Chalk stacks located east of Studland, below the cliffs at Ballard Down. The cliff is chalk with bands of flint and have been reduced over centuries by the sea.

The downland habitat is home to a variety of chalk flora which is complimented by many species of butterfly including Chalkhill Blue and Adonis Blue.

 

Old Harry Rocks

John Tomlinson

Old Harry Rocks

 

Location: Old Harry Stacks, nr Studland, Dorset

Grid Reference: SZ055825 Ceremonial County: Dorset
Map Link: StreetMap   Aerial photo: Google Aerial Photo  

Getting there: Take the A351 to Swanage, at Corfe take the B3351 to Studland and follow the footpath out to Old Harry.

Website: www.jurassiccoast.com 

Other useful websites: Wikipedia 

Notes: There are a number of car parks within Studland and the Studland Bay area.

 

Poole Harbour

Poole Harbour and quay is 3 miles of golden sands. A large natural harbour,  at it's entrance is Sandbanks where it's chain ferry takes passengers across to the Isle of Purbeck and in it's centre is Brownsea Island, a haven for the British Red Squirrel. It is also a gateway to the Solent with ferries leaving for the Channel Islands and France.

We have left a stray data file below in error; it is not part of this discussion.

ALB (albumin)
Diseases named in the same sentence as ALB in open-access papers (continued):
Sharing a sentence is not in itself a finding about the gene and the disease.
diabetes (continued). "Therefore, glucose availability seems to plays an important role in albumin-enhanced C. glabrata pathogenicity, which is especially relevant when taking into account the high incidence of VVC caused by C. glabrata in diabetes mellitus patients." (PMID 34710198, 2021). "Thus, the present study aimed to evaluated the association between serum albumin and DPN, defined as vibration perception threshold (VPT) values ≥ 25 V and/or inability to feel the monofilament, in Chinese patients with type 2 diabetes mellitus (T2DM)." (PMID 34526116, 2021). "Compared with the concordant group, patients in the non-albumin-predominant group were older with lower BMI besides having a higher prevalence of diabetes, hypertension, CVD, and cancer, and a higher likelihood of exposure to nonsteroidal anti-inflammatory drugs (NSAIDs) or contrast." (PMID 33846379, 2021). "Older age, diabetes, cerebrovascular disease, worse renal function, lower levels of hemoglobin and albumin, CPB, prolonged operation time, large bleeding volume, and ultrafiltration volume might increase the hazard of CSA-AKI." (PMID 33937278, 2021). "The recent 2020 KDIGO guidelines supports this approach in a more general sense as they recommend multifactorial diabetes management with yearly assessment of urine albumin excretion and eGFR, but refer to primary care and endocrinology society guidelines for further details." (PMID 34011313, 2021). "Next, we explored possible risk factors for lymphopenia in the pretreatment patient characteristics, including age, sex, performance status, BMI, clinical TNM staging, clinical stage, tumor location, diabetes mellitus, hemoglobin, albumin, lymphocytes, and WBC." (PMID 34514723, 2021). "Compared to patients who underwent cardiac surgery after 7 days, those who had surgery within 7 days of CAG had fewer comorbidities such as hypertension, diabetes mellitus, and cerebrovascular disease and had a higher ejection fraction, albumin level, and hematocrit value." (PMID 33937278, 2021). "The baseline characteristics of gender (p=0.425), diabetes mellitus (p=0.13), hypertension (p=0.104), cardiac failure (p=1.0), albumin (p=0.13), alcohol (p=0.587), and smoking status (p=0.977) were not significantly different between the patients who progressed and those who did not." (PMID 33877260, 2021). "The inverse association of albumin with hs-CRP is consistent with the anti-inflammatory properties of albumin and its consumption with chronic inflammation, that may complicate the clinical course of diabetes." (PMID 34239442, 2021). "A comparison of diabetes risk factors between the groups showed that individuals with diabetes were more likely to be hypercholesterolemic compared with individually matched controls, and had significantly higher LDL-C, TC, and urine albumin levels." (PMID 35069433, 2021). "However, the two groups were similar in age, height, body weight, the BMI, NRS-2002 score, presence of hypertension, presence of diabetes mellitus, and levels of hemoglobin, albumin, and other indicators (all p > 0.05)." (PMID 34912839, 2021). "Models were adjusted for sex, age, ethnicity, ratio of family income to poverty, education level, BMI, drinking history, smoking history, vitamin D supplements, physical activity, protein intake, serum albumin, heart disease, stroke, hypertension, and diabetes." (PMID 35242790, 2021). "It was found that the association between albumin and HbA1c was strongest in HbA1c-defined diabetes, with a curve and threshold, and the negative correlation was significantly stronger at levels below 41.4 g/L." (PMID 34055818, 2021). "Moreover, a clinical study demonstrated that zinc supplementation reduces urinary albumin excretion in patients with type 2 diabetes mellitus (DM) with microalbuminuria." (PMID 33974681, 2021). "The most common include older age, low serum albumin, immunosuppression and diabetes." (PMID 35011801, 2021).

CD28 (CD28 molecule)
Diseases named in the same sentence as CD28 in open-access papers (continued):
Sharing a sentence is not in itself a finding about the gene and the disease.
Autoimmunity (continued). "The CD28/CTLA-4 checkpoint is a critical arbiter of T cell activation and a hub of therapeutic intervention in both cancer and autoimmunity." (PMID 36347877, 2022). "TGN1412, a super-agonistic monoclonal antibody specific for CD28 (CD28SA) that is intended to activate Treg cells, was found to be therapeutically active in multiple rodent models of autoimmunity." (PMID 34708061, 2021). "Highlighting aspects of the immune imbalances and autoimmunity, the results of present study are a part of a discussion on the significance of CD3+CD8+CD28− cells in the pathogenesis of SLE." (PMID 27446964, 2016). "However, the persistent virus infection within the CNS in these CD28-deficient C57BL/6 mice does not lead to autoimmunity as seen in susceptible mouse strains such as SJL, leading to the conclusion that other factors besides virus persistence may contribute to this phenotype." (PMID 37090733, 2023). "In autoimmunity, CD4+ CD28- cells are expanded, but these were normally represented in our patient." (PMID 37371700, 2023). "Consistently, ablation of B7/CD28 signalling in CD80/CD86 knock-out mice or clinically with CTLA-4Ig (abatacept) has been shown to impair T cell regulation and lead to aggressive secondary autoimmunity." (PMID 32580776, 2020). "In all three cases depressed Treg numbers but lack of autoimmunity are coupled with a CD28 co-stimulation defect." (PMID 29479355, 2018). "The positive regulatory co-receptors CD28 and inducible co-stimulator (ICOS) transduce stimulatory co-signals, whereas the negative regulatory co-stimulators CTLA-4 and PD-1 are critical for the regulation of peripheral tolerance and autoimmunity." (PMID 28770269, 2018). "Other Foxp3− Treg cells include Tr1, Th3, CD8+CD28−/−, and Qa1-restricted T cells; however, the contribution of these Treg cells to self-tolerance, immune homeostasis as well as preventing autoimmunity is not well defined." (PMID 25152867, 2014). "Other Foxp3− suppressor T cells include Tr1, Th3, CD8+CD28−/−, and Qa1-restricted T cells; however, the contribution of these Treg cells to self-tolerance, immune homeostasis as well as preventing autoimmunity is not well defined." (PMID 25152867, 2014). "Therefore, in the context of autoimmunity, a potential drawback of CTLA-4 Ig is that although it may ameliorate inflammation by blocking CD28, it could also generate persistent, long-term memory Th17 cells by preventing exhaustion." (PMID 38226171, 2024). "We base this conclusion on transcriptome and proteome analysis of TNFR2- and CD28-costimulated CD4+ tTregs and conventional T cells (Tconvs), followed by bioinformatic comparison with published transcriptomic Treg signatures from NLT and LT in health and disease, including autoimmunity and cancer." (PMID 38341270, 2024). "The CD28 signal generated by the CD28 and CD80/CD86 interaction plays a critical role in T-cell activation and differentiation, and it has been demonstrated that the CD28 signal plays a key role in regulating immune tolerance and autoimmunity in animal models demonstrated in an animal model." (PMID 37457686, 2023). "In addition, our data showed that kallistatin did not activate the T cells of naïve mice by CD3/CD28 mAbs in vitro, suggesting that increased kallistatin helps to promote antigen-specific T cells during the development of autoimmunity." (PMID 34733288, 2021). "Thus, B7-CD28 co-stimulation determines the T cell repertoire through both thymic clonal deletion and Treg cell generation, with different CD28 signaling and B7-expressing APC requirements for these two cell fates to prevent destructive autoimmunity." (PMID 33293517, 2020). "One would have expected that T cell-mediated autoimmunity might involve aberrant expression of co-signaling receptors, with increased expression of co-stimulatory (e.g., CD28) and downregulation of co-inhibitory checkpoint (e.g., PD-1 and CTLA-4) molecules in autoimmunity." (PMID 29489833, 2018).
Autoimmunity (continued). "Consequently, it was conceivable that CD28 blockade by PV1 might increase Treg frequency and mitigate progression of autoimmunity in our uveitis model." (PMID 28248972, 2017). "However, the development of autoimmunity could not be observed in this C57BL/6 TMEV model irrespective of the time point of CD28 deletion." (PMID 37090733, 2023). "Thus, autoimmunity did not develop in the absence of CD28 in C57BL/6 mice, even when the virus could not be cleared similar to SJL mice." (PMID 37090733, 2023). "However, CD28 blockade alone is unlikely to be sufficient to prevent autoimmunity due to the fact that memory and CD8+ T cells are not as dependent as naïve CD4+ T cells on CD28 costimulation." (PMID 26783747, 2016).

Location: Poole Harbour, Poole, Dorset

Grid Reference: SY994891 Ceremonial County: Dorset
Map Link: StreetMap  Aerial photo: Google Aerial Map 

Getting there: From the A35 take the A350 into Poole and follow the signs.

Website: www.phc.co.uk

Other useful websites: Wikipedia  www.pooletourism.com 

www.pooleharbourweather.com    www.directferries.co.uk/poole_ferry.htm

Notes: Also contains Poole Marina with it's large number of pleasure boats

 

Poole Harbour is the final point on the South West Coast Path going in this direction. There are many highlights beyond those listed here, this is just a selection. All along the route there will also be many more lighthouses than the ones we have mentioned here, take a look at our Lighthouse Map of England and Wales within the Lighthouses section to pinpoint others you can see.  You may also glimpse some of the many Islands that lie off our coast as well. I hope you enjoyed this journey and it inspires you to get out and have a walk of at least part of it.

 

See Also:

World Heritage Sites     

World Heritage Sites - Further Information

World Heritage Sites in the UK

 


 


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By: Tracey Park Section: Walk Section Key:
Page Ref: SW_Coast_Path Topic: Walks Last Updated: 02/2012